Update (28/7/2017): Doesn’t work in Firefox as it cascades differently and this won’t work in browsers than don’t support Web Animations. Some clever attempts to break include background: linear-gradient(blue, blue) (that technically sets a generated image, not a color, but fixed it anyway in the Pen by animating background instead) and filter: hue-rotate(90deg) (I wouldn’t say this counts, as it doesn’t just change the background-color).


Ana just wrote about some clever ways of preventing access to a page from DevTools, and coincidentally, during a debugging session with Dima and Ali from the AMP team, we stumbled upon something…interesting.

What if I told you that there was an a way to set CSS properties that become more important than !important? Better even, so important that whatever you do, you’ll never be able to override them in CSS?

Behold! The try-it-yourself Pandora’s box demo:

Yes, you cannot change the background-color. No, not even by overriding it with !important, or setting an inline style. But why?

Meet Web Animation’s fill property

The Web Animation spec has a little-known property on the AnimationEffectTiming interface (that you use to control an animation, e.g. by setting a duration) called fill. The equivalent exists in the world of CSS as animation-fill-mode.

For both JS and CSS animations, setting the fill property to either forwards or both keeps the element in the final state of the animation. Without setting it, the animated CSS properties would be reset to the origin state, before the animation.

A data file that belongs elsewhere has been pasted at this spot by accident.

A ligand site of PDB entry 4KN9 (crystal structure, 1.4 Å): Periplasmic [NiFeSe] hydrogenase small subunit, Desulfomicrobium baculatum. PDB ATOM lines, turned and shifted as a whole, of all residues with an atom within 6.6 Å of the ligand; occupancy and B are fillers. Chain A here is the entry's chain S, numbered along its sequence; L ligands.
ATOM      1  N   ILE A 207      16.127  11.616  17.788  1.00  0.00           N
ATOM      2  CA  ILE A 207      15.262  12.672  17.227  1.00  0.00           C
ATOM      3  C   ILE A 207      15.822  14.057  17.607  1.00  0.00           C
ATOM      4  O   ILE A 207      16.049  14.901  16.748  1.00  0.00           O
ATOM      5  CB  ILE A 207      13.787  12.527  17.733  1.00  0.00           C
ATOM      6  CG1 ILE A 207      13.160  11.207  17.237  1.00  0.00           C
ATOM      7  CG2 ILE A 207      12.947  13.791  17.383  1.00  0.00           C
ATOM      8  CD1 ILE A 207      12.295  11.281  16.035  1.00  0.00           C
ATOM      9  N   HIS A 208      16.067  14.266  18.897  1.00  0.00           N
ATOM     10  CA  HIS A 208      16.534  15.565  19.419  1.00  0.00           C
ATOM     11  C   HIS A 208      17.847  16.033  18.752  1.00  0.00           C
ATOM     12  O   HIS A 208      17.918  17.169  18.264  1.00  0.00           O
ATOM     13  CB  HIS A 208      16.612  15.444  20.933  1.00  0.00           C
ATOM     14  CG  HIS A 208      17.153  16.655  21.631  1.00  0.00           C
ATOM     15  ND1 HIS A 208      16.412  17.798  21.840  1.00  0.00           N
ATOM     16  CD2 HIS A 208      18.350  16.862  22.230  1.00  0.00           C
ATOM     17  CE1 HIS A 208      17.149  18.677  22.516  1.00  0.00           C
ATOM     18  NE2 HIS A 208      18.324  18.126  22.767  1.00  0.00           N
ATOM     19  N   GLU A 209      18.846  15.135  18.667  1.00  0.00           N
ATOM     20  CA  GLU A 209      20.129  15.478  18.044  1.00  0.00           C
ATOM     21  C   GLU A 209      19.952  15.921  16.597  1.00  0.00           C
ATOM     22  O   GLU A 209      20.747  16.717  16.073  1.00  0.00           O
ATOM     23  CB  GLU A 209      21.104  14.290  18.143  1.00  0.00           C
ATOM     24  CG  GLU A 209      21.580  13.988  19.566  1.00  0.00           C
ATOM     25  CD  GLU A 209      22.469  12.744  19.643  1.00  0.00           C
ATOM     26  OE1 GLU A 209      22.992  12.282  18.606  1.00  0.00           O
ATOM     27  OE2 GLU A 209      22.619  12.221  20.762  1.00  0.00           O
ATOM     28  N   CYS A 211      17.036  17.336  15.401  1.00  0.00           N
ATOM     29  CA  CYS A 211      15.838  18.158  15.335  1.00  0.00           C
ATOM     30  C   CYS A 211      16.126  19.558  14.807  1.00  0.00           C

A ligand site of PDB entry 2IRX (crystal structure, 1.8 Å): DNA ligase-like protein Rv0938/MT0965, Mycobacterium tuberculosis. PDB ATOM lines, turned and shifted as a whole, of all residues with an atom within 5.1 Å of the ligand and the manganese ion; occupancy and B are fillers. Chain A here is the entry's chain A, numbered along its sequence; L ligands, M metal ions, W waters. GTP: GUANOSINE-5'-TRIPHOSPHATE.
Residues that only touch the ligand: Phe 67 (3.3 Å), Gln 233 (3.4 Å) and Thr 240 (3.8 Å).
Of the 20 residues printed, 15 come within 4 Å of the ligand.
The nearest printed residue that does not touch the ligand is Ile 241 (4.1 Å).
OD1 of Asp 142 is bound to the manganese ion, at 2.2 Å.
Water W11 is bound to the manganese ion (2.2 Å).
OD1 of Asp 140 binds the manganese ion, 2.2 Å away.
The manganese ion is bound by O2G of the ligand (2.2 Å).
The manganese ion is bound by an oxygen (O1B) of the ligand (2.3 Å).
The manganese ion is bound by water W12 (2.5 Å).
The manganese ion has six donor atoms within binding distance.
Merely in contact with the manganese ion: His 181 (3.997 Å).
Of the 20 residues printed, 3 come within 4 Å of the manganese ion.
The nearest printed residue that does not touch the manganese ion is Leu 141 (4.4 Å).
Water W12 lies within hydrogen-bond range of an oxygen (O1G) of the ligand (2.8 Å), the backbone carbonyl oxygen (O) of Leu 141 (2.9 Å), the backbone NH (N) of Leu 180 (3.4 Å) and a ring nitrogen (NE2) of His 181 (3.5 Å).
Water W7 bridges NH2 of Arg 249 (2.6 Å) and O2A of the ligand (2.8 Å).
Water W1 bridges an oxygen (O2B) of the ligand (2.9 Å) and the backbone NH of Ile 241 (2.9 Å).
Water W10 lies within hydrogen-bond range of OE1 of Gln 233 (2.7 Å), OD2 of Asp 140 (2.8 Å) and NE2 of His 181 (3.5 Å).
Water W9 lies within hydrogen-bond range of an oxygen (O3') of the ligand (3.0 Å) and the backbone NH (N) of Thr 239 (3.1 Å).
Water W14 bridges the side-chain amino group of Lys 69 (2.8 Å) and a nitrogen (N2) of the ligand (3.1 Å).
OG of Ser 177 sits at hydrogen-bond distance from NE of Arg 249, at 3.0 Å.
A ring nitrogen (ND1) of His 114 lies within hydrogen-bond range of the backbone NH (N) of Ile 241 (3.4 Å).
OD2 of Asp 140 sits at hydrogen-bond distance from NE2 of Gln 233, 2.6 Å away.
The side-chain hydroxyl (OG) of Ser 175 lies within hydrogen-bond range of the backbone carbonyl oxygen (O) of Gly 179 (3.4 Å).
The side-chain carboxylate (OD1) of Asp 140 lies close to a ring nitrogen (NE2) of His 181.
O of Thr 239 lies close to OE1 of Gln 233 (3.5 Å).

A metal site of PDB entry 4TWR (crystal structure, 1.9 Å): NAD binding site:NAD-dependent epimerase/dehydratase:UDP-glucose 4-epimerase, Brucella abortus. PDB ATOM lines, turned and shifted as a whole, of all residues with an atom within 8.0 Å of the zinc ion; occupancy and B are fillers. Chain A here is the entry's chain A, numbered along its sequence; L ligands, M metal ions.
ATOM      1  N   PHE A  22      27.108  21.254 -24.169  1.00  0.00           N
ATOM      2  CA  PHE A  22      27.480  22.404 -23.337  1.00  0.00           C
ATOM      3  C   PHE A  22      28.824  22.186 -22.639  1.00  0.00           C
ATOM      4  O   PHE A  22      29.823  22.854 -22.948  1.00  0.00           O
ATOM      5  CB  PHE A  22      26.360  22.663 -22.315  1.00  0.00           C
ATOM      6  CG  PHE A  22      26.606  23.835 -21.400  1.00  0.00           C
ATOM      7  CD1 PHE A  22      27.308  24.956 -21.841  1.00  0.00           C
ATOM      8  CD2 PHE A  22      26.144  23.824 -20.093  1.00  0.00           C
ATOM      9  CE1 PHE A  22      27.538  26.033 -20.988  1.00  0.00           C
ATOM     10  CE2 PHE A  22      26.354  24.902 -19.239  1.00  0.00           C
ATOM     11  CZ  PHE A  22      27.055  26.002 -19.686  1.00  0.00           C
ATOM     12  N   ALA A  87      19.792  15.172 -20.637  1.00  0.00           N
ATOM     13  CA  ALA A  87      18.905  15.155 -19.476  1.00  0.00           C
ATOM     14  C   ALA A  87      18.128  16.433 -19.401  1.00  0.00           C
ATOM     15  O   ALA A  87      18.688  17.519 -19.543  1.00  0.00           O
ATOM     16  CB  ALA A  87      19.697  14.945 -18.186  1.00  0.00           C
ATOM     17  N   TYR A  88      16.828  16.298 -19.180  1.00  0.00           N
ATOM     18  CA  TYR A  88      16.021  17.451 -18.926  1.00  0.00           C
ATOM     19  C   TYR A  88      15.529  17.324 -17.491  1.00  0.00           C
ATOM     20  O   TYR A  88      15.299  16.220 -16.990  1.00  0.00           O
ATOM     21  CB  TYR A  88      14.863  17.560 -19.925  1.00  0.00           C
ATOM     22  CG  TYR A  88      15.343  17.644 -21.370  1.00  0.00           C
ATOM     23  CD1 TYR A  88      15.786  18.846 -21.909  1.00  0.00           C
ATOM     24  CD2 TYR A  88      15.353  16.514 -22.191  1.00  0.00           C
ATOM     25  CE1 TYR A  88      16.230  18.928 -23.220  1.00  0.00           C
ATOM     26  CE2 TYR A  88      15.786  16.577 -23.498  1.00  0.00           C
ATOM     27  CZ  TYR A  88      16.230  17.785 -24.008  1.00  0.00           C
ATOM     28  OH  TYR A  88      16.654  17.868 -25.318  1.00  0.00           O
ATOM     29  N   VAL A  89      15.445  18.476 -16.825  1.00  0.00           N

When used in CSS, the way it works is straight forward. As long as the animation-fill-mode property stays on a selector targeting the element, the element stays on the last keyframe. If you remove it, you remove the fill behavior.

But when using Web Animation’s animate API, like so:

locked.animate([
  { backgroundColor: 'hotpink' },
  { backgroundColor: 'hotpink' }
], {
  duration: 0,
  fill: 'both'
});

..whatever styles where applied in the last keyframe become immutable. After running this seemingly harmless code, the background-color can not be changed. Not via stylesheets, !important, not even by setting an inline style via JS.

Really? Locked forever?

My twisted brain immediately thought about use-cases for this – think 3p embeds that don’t require iframes, yet cannot be tampered with. But there’s one way out: Run another animation with fill applied (OMG).

This is madness!

Yes. Yes, indeed. Though spec authors will most likely say “nothing to see here, works as expected” :) In any case, use the fill property sparingly and maybe don’t abuse it for stupid things. Thanks!